Myspace: Where are you going? We still have all your HUMILIATING PICS
Get your Tumblr-addicted ass back here
Remember those regrettable party photos you snapped during spring-break in 2005?
Myspace does. And the once-massive social network isn't above waving them about if it means getting you to come back and check out its redesigned music portal.
The company has recently been sending users an email message (as first reported by Mashable) containing photos from their old forgotten account pages. Reading "Your Photos, Redelivered" the message suggests users return to the site in order to view "the good, the rad and the what were you thinking..."
The move, it seems, is an effort by Myspace (formerly MySpace) to harken back to its roots as a social network and extended friend circle of Tom Anderson.
The company shot to popularity after its launch in 2003, only to flame out over the course of the decade and eventually drift into obscurity as rival Facebook first drew away its student crowd and eventually the rest of Myspace's user base. Sold to Newscorp for $580m in 2005, the company was resold for $35m just six years later.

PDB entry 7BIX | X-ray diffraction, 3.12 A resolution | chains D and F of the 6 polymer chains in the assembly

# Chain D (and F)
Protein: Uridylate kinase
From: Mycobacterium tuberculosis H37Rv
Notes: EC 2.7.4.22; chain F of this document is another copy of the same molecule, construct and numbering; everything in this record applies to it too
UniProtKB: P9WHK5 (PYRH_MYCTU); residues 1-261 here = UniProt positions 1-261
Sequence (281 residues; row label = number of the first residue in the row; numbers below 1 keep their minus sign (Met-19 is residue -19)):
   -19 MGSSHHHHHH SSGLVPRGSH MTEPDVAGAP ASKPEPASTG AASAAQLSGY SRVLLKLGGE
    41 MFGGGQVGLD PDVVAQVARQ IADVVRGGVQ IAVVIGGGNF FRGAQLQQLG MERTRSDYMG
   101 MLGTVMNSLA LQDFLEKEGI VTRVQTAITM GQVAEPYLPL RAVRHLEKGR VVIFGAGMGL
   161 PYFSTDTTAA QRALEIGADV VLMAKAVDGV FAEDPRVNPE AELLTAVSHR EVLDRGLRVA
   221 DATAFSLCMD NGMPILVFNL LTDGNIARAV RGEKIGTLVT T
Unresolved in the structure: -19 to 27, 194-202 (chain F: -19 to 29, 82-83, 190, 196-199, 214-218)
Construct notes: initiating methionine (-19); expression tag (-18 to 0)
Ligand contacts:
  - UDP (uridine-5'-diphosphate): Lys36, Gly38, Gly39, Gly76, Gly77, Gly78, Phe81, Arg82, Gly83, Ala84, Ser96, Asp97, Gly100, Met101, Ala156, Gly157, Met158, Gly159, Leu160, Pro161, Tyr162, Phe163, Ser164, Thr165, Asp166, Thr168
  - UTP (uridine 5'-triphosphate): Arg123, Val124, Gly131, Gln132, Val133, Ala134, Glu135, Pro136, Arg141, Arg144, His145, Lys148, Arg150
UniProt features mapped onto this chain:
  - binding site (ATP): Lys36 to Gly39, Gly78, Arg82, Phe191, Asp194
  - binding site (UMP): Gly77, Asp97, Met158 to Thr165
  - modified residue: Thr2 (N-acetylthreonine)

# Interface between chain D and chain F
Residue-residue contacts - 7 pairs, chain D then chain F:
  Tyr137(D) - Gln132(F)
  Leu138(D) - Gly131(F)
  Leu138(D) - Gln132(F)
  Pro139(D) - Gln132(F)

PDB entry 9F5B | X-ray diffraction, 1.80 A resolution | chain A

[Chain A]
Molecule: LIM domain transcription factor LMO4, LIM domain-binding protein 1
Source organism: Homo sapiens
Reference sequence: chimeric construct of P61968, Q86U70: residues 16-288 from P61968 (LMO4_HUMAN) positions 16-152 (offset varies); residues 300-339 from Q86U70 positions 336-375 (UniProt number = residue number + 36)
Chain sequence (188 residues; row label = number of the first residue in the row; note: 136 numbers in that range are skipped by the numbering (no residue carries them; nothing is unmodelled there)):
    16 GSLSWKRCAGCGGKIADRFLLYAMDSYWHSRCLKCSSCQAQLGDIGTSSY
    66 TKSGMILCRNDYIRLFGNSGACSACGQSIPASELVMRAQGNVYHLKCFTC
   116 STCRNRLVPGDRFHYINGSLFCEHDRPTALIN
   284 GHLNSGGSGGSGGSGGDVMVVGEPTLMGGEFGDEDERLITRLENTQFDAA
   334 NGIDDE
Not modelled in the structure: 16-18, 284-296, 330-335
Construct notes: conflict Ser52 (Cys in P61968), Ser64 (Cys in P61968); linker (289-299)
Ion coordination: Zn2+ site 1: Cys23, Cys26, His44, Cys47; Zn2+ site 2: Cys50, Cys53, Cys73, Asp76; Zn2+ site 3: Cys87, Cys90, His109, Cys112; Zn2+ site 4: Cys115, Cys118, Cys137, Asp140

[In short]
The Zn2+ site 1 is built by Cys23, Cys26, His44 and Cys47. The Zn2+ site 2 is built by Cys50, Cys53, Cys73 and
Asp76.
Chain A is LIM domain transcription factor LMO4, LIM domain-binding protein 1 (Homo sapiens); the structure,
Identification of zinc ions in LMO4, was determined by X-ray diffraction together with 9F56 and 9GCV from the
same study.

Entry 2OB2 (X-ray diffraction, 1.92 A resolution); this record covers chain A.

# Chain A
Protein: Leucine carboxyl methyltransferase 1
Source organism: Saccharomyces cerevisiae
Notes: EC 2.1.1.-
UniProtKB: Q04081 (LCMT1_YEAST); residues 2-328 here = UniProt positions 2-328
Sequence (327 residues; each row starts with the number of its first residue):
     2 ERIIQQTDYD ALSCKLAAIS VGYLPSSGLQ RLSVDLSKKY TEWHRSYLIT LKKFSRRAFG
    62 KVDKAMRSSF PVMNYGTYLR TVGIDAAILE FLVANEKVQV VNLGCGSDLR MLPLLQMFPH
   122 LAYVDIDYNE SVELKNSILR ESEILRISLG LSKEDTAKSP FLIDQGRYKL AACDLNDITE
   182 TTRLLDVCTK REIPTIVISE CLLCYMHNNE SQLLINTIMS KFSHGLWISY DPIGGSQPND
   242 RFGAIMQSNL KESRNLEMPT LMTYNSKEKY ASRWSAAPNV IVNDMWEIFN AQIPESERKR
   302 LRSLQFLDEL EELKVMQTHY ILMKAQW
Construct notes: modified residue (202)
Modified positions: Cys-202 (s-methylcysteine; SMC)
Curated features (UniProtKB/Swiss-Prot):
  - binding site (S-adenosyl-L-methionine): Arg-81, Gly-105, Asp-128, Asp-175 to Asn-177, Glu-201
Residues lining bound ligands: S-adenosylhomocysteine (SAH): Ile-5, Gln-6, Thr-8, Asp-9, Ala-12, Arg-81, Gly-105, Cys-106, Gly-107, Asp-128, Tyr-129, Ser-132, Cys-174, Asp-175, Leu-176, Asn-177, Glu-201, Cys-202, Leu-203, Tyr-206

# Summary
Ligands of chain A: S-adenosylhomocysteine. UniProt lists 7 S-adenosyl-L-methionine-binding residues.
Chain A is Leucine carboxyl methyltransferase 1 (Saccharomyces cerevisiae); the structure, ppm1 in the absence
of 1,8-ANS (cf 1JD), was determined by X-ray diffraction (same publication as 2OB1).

Left as something of a virtual ghost town by 2011, Myspace was able to carry on in a much smaller form as many independent bands and musical acts maintained a presence on the platform. The music angle would eventually spark a purchase of the site from a group lead by Justin Timberlake, followed by an attempt to relaunch as an online music portal and music-industry news site. Myspace now claims to house over 53 million songs from 14.2 million artist-profile pages.
The site also, ironically, maintains an active presence on Facebook.
Those goings on, however, did not reach many of Myspace's former users who may have abandoned the site a half decade ago or more, and have since forgotten about their profiles or assumed that content had since been taken down.
While the company has deleted some of the content from its social networking past, such as user blog posts, it seems many user photos remain alive and well on the service.
Myspace didn't have much to say about the matter – they did not respond to our request for comment on its latest campaign.
Publicity push or not, if you think you still have photos from a forgotten MySpace-era account, it might be worth heading back into the site to delete them once and for all. Best to make sure that no potential future employer, partner, or friend is able to dig up any lingering evidence of that night you drank cinnamon schnapps and got sick at the Jimmy Eat World concert. ®